As the January events recede, and what Hollande has called the “spirit of January 11” (and its massive demonstrations) wanes, Marine Le Pen could well recover her former momentum. After all, nothing more perfectly brings together everything that her party has warned about in hysterical tones for decades than the specter of French-born Muslims, the descendants of immigrants, carrying out terrorist attacks at the behest of international jihadist organizations. If the Socialist government proves incapable of preventing additional attacks, Le Pen’s popularity could soar.
And so, over the coming months and years, the Socialists in particular will face difficult temptations. Finding their newfound popularity tightly bound to the “spirit of January 11,” they will do what they can to keep this spirit alive. One way to do so will be through the rhetoric of “war,” and aggressive security measures. The other will be to push social programs, and also the school measures aimed at the “integration” of minority communities.
But President Hollande’s embarrassing talk of “reconquest” is only the most recent sign that the Socialists have not done much better than Sarkozy’s UMP in paying attention to what most French Muslims actually want. It is difficult to generalize about French Muslims, because they come from many different ethnic, national, and social backgrounds. But by all indications, a sizeable majority of them reacted to the January events with the same horror as other French citizens—certainly, the leaders of the major mainstream Muslim organizations did. Most of them also want to further their communities’ integration into French life. They generally have little affection, however, for the ideology of laïcité, which they see, correctly, as far less neutral than its advocates pretend (the French state gives considerably more support to Catholic religious institutions and schools than to Muslim ones). And in the wake of the attacks, many Muslims bristled at the idea of honoring, in the name of free speech, a magazine which they saw as deliberately offensive towards what they held most sacred. This attitude, it needs to be said, is different from the radical Islamism that appeals only to a small minority of French Muslims. Michel Houellebecq’s recent novel, in which a Muslim political party wins a presidential election and imposes Sharia law on France, is a fantastical satire, nothing more. Many French observers were shocked to find that large numbers of Muslim students refused to participate in the minute of silence for the January victims—it was a worrying sign of just how deep the alienation now runs in some communities. But the wrong sort of reforms can aggravate this alienation rather than alleviate it.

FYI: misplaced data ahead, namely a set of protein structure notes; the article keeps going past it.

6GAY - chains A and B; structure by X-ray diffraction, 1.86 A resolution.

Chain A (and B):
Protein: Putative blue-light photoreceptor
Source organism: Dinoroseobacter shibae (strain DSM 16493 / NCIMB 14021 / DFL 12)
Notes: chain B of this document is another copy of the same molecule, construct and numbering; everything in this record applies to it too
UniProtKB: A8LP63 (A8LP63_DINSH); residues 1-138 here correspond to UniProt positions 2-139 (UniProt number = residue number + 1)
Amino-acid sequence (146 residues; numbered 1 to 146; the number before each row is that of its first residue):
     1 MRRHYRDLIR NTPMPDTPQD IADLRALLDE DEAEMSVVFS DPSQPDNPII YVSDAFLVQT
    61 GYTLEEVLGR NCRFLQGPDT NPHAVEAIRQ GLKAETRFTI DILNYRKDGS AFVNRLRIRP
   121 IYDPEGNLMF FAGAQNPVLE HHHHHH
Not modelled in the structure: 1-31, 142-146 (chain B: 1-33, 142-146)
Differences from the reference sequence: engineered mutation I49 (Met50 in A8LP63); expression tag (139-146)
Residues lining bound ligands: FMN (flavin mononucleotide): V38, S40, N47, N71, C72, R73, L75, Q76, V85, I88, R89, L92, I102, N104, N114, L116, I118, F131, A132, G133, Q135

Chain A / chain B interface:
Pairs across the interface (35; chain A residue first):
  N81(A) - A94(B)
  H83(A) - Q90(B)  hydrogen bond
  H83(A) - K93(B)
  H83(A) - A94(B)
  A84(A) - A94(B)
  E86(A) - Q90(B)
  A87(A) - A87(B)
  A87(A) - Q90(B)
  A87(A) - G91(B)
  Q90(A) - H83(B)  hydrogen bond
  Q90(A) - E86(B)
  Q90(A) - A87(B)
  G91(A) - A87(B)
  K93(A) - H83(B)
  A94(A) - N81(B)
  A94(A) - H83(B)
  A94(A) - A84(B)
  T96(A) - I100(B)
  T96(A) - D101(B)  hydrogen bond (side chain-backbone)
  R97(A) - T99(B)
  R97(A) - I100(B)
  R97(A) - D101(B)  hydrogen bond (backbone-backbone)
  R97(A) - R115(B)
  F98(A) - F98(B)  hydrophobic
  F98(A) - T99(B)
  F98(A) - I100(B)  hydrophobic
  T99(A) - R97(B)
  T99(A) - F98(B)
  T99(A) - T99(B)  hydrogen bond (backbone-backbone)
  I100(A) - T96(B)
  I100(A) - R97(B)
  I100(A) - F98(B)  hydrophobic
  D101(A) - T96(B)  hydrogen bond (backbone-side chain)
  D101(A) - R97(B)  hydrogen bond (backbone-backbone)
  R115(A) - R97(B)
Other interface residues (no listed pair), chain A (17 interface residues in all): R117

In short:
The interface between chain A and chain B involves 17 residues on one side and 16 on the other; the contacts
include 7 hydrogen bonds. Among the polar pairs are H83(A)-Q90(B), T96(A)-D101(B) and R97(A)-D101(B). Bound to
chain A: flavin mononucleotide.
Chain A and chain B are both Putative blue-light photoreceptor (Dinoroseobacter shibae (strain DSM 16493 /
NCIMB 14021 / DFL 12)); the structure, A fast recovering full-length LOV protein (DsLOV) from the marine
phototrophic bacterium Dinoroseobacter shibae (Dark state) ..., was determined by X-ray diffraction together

Socialist leaders, however, despite having won the votes of a large majority of French Muslims in 2012, and despite putting Muslims in prominent positions in the party and government, still seem to think that the most effective response to the problem of “integrating” minority communities consists of increased instruction in secularism, along with aggressive measures designed to counter discipline problems in schools (such as having students stand up when teachers enter the room). It is worth recalling that before the January attacks, the most ambitious “integrative” measures the French state undertook in this century were bans on wearing “prominent religious symbols”—that is, especially Muslim headscarves—in schools and face coverings in public. Few things, in practice, have done more to provoke anger in Muslim communities and the sense that its members are unwelcome in France. They will certainly do nothing to decrease the susceptibility of the most alienated young Muslims to radical rhetoric.
These temptations for the Socialists will be hard to resist. But the best way to resist will be, even while honoring the “spirit of January 11,” to keep the attacks themselves in strict perspective. Again, these seventeen murders, horrible as they were, did not constitute the opening salvos of a war. They were not an invasion. They posed no real threat to the “spirit of France,” or to “freedom,” whatever Prime Minister Valls may have said. They were not flares exposing deep social pathologies that had somehow previously escaped notice. They were not themselves the direct product of those pathologies. They represent a serious security threat, since it is entirely reasonable to assume that the dangerous organizations which sponsored them will try to attack again. But they are not an apocalyptic threat. To treat them as a crisis that calls the very nature of France into question is not simply a misguided, if natural, reaction, but exactly what the perpetrators were hoping for.
David A. Bell teaches French history at Princeton.